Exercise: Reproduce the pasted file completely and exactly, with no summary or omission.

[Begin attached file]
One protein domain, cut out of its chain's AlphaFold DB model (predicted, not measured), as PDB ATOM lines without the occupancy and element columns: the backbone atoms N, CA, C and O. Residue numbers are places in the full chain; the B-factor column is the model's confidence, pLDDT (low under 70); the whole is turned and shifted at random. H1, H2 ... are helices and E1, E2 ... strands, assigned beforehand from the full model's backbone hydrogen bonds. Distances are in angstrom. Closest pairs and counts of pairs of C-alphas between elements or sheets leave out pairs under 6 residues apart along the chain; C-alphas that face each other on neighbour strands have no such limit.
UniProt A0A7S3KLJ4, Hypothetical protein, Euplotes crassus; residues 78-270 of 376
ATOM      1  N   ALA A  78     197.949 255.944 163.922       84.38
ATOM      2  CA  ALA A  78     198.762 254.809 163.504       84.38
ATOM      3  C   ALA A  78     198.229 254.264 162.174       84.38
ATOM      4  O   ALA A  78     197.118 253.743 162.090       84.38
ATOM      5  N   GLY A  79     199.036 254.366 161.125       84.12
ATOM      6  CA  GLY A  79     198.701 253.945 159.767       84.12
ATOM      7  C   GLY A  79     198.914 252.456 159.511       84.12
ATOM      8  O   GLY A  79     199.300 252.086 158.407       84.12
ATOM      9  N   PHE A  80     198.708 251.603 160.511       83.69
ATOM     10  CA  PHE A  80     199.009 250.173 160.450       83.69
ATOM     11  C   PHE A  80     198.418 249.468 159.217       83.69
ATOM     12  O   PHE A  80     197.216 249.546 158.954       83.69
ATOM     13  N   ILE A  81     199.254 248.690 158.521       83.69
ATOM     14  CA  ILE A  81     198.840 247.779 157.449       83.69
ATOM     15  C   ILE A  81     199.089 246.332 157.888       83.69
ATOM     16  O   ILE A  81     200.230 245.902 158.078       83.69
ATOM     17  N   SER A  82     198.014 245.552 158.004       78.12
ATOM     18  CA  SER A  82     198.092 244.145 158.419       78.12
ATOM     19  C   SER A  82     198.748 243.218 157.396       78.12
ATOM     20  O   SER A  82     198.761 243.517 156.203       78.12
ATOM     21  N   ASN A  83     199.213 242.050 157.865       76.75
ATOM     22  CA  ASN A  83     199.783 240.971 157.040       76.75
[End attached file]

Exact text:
One protein domain, cut out of its chain's AlphaFold DB model (predicted, not measured), as PDB ATOM lines without the occupancy and element columns: the backbone atoms N, CA, C and O. Residue numbers are places in the full chain; the B-factor column is the model's confidence, pLDDT (low under 70); the whole is turned and shifted at random. H1, H2 ... are helices and E1, E2 ... strands, assigned beforehand from the full model's backbone hydrogen bonds. Distances are in angstrom. Closest pairs and counts of pairs of C-alphas between elements or sheets leave out pairs under 6 residues apart along the chain; C-alphas that face each other on neighbour strands have no such limit.
UniProt A0A7S3KLJ4, Hypothetical protein, Euplotes crassus; residues 78-270 of 376
ATOM      1  N   ALA A  78     197.949 255.944 163.922       84.38
ATOM      2  CA  ALA A  78     198.762 254.809 163.504       84.38
ATOM      3  C   ALA A  78     198.229 254.264 162.174       84.38
ATOM      4  O   ALA A  78     197.118 253.743 162.090       84.38
ATOM      5  N   GLY A  79     199.036 254.366 161.125       84.12
ATOM      6  CA  GLY A  79     198.701 253.945 159.767       84.12
ATOM      7  C   GLY A  79     198.914 252.456 159.511       84.12
ATOM      8  O   GLY A  79     199.300 252.086 158.407       84.12
ATOM      9  N   PHE A  80     198.708 251.603 160.511       83.69
ATOM     10  CA  PHE A  80     199.009 250.173 160.450       83.69
ATOM     11  C   PHE A  80     198.418 249.468 159.217       83.69
ATOM     12  O   PHE A  80     197.216 249.546 158.954       83.69
ATOM     13  N   ILE A  81     199.254 248.690 158.521       83.69
ATOM     14  CA  ILE A  81     198.840 247.779 157.449       83.69
ATOM     15  C   ILE A  81     199.089 246.332 157.888       83.69
ATOM     16  O   ILE A  81     200.230 245.902 158.078       83.69
ATOM     17  N   SER A  82     198.014 245.552 158.004       78.12
ATOM     18  CA  SER A  82     198.092 244.145 158.419       78.12
ATOM     19  C   SER A  82     198.748 243.218 157.396       78.12
ATOM     20  O   SER A  82     198.761 243.517 156.203       78.12
ATOM     21  N   ASN A  83     199.213 242.050 157.865       76.75
ATOM     22  CA  ASN A  83     199.783 240.971 157.040       76.75